An IRA may be just the tool you need to add to your retirement arsenal. For some folks it’s a great way to gain tax advantages for retirement savings in the United States.
The amount of your qualified contribution is based upon your adjusted gross income and the IRAs you select. We recommend you consult your tax advisor for specific advice.
A Traditional IRA may be best if your goal is a tax deduction right now or if you expect to pay taxes at a significantly lower rate in retirement. Earnings for a traditional IRA grow tax-deferred until withdrawn and contributions may be tax deductible. You can open and make contributions to a traditional IRA if you (or, if you file a joint return, your spouse) receive taxable compensation during the year, and you are not age 70 ½ by the end of the year.
A Roth IRA may be your best choice if you want a tax break in the future. A Roth IRA is more flexible than a traditional IRA. Regular contributions can be withdrawn tax-free and without penalty at any time. Earnings for a Roth IRA are tax-deferred and withdrawals are tax-free if the account is open for five tax years and withdrawals are for a qualified reason such as reaching 59 ½ years of age, disability, death, or a first-time home purchase (lifetime limit for exemption on first home purchase is $10,000).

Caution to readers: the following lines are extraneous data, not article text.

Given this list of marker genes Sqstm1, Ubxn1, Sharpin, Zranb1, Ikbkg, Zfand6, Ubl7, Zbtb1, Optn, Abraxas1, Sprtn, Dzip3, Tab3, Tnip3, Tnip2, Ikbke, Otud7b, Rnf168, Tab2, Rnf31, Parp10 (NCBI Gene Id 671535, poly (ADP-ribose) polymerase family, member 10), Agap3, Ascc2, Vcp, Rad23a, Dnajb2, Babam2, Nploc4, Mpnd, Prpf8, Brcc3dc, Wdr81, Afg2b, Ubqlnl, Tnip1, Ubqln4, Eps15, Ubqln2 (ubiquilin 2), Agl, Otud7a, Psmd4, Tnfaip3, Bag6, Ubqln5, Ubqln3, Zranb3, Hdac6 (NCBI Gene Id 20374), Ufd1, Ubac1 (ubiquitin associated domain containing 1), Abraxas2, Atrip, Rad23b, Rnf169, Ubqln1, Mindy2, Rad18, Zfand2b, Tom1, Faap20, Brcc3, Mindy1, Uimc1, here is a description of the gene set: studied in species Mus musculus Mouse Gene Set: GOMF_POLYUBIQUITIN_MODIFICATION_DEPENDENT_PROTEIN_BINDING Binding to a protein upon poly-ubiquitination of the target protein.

These accounts were designed to encourage saving for the educational expenses of a child. Unlike section 529 plans, Coverdell ESAs can be used to cover costs at most public, private, and parochial schools—elementary school through college.
There is a $2,000 per year contribution limit for each child. Withdrawals for qualified educational expenses are tax-free. Please consult a tax professional for specific tax advice.
To open an IRA account, stop by a branch or call (503) 656-0671. It’s good to bank at Clackamas!